Food records were examined at the exit interview with discrepancies in portion sizes or unclear entries clarified to increase accuracy. Diaries were utilized to compare and contrast oral dietary intake during the study period and to promote adherence to the kimchi intervention and avoidance of other fermented foods. Threeday food records were analyzed with dietary analysis software (ESHA Food Processor Nutrition Analysis Software, ESHA Products, Salem, OR 2018).

Bacterial Analysis

Culture-based microbial analysis of the fermented kimchi was conducted to enumerate LAB. Three major genera are known to predominate within traditionally fermented kimchi; Leuconostoc, Lactobacillus, and Weissella. [18] Bacterial enumeration was conducted using surface plating on de Man, Rogosa, and Sharpe (MRS) agar (Thermo Fischer Scientific). X-gal (5Bromo-4-Chloro- 3-Indolyl β-D-Galactopyranoside) additive was purchased through Millipore Sigma, previously Sigma-Aldrich, St. Louis, MO. Ten grams of kimchi from the commercial product and homemade kimchi (prepared by a culinary-trained researcher in a controlled campus teaching kitchen) were resuspended in 100ml of sterile saline (0.85% saline) solution in a WhirlPak® (Nasco, Fort Atkinson WI). The samples were mixed by hand for five minutes followed by serial dilutions using saline dilution blanks.

MRS agar or MRS agar supplemented with X-gal were utilized for surface plating. The supplementation with X-gal (chromogenic substrate for β6 galactosidase) provided additional differential discrimination for Leuconstoc spp.19 Leuconostoc spp. are known to synthesize β-galactosidase enzyme, thus colonies precipitate a blue color upon plating. MRS is commonly used to isolate and enumerate LAB.20Incubation was performed inside an anaerobic chamber containing anaerobic sachets (Thermo Scientific Oxoid anaerogen 2.5L Sachet) at 37˚ C for 72 hrs. Plating was performed in triplicates and counts were averaged to estimate kimchi microbial load as log10 CFU/g.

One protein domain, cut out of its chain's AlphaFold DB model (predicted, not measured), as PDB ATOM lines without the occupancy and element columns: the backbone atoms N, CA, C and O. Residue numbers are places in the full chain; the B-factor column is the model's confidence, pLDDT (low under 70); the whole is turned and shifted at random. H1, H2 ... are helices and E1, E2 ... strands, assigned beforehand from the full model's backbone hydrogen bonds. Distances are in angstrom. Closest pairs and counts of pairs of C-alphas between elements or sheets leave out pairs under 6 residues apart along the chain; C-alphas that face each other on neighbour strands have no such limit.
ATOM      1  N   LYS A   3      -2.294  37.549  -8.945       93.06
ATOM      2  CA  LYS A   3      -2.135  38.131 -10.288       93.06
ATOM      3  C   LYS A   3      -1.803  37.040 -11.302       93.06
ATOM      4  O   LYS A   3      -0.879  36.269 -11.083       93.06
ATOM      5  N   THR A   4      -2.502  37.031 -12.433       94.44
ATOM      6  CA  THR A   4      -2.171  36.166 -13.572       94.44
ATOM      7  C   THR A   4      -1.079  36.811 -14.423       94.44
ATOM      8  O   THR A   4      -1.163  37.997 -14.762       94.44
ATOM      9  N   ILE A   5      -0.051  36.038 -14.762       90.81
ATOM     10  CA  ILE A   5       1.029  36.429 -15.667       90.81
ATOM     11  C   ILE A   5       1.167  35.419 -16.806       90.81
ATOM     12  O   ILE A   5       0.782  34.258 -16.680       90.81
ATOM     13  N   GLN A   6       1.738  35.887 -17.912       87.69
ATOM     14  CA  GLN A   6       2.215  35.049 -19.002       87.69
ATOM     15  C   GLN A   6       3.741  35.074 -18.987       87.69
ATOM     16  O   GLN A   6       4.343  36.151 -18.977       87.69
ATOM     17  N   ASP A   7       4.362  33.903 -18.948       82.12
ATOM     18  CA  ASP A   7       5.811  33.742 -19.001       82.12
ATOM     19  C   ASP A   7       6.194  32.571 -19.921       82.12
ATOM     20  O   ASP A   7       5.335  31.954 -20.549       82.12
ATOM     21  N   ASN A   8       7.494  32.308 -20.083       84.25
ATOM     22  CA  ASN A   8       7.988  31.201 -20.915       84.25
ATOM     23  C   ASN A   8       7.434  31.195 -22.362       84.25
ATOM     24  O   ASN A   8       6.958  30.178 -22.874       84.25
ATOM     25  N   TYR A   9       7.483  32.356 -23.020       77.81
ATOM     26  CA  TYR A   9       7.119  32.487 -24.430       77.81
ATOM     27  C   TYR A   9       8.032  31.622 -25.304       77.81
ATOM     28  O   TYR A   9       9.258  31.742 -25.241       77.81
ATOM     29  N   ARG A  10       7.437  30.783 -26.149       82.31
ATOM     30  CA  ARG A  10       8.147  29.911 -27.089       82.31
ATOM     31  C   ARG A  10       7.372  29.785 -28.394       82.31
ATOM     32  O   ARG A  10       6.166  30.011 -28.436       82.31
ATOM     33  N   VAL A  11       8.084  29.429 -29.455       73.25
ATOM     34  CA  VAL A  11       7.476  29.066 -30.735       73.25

Statistical Analysis

Descriptive statistics were performed on all variables. Repeated measures ANOVA was used to assess significant changes in symptoms reported on the GSRS with post-hoc testing (Least Significant Difference, LSD) for mean comparison between symptoms. Frequency of slow, normal, and fast bowel movements reported on the BSS diaries were compared between the first and second week to identify improvement or changes in typical bowel formation and analyzed using repeated measures ANOVA. Posthoc testing using LSD determined differences between categories. Consumer acceptability pre- and post-intervention was analyzed using a paired T-test. Mean intake of key nutrients including macronutrients, dietary fibre, and sodium were compared from week 1 to week 2 of the study using paired T-test analysis. All statistics were performed using SPSS 24.0 (IBS SPSS Statistics for Windows, Version 24.0. Armonk, NY: IBM Corp 2016). The statistical significance was defined as p< 0.05 for all estimates.

Results

Table 1: Demographics of participants (n=21) consuming kimchi at a Mountain West university.

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Table 2: Changes in gastrointestinal symptoms as reported on the Gastrointestinal Symptom Rating Scale by participants.

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**Denotes significant difference from Day 1 (p<0.001).

Forty individuals were screened with twenty-one individuals meeting inclusion criteria. One participant was lost to attrition on day 6 of the intervention. The GSRS and BSS were collected from individuals who completed the study. Consumer acceptability and sensory [7] characteristics included all twenty-one participants. Participant demographics are displayed in Table 1. Study compliance was assessed using food records or feedback at the exit interview. Gastrointestinal symptoms on the GSRS were grouped into six major categories (Table 2). Symptoms in categories 1, 3, and 4 were improved (p< 0.01) with kimchi consumption. Normal distribution was confirmed upon analysis using repeated measures ANOVA. Kimchi consumption had no measurable effect on typical stool form. The frequency of slow and normal bowel movements increased slightly, but not significantly (p=0.673).